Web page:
Rocky Mountain Bicycles have a heritage that is steeped in Canadian coolness. With a new NZ distributor they are making an impact with some dialled bikes that are worthy contenders in the higher-end of the trail bike and all-mountain markets. Two of our testers with disparate riding styles, Kah Chan and Sasha Smith spent a good chunk of time on the Instinct 950 and give their views here.

130mm of Fox Evol controlled travel feels bottomless.


One factor that does not get discussed enough is the performance benefits of a bicycle’s colour. Sometimes it’s the psychological boost of cool that the Yeti turquoise beings to the party, or the stealth factor of an all black machine. The Rocky Mountain comes with the benefit of being a bright candy red. Now, we all know that red is scientifically faster and aesthetically more aggressive, a fact well utilised by the progettistas in Maranello.

Rocky Mountain also comes coated in early 90s mountain bike nostalgia, and is so Canadian I needed a visa, a flannel shirt, a lumberjack beard, and a mandatory shot of maple syrup whisky before I was allowed to test ride it. Rocky Mountain have been in bikes for so long that they own

140 up front from the 34 Float.

Sticking with the internet, there are popular misconceptions floating in the cyber-ether on how bikes would ride based on a single geometry value: be it top tube length, chainstay length, or wheel diameter. The Instinct defies all preconceptions on how we would assume a 29er would ride. The magic mix of geometry, short rear end, relatively short top tube and wagon wheels means that the Instinct is delightfully nimble, and will happily get you out of (and into) trouble while descending. The suspension is nicely balanced and works well together. The bike climbs ridiculously well, flattering this fatty reviewer’s ability up a hill.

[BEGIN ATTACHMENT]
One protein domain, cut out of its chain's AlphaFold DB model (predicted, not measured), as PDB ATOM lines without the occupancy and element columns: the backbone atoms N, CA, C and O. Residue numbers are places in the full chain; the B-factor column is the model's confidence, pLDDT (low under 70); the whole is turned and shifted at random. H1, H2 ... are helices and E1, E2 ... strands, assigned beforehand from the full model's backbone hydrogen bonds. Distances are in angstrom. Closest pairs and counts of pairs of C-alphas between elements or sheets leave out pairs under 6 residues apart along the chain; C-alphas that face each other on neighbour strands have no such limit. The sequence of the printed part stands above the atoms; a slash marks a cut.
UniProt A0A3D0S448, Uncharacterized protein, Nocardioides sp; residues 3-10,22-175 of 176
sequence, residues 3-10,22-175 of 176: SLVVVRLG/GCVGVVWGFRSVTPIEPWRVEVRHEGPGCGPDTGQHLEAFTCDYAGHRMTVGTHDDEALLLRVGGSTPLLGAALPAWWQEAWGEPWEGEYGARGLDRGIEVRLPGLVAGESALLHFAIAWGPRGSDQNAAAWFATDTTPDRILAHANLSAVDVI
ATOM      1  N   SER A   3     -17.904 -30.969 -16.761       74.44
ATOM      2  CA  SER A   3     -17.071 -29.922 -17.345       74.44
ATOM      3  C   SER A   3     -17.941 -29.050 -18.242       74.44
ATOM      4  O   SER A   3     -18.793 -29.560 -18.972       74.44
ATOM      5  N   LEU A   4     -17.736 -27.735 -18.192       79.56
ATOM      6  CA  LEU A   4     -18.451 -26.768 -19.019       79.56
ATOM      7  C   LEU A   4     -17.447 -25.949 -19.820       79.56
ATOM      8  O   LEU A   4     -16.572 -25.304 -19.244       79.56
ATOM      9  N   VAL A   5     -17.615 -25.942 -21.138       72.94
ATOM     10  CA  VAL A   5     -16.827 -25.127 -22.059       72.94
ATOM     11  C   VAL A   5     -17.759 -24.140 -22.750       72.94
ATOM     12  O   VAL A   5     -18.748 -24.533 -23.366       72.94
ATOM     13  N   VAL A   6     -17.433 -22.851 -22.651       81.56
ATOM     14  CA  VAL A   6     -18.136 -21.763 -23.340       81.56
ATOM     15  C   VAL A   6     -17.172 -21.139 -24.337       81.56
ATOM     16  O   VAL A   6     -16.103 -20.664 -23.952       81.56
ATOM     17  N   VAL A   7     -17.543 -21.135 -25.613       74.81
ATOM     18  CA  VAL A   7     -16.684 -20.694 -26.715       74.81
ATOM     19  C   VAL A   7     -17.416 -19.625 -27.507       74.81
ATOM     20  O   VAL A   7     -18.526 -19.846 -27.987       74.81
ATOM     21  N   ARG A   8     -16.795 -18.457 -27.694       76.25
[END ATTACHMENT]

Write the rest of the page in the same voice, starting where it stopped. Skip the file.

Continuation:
On to the spec: I imagine that the product manager at Rocky had asked: “What would someone who works in a bike shop have?” E.g. what would someone who has to sell, install, service, maintain, and deal with potential returns and mechanical failures all day choose to buy with their hard-earned money? You tend to see either some high-end bike components that they have access to that is well below retail, OR you see really reliable, practical products like Shimano SLX range. Forget your little brother syndrome – SLX is a genuinely good groupset, not just a good value groupset. Someone was trying to score bonus points for specifying the vanity XT rear derailleur as a nice visual upgrade.

A few things were weird, and speaks to the ever changing nature of bike “standards”. The Boost front end and non-Boost rear is a bit strange, suggesting that the molds were cut before Boost became all the rage, and then the fork was plugged in to stem the #hashtag bleeding. The extra squishy seat didn’t really do it for me either (but seats / grips / pedals tend to be more personal preferences).

Who is the Instinct for?

The sort of girl or guy who likes riding tight twisty singletrack which require a lot of body english, and is happy to trade off some high-speed stability for some low-speed agility.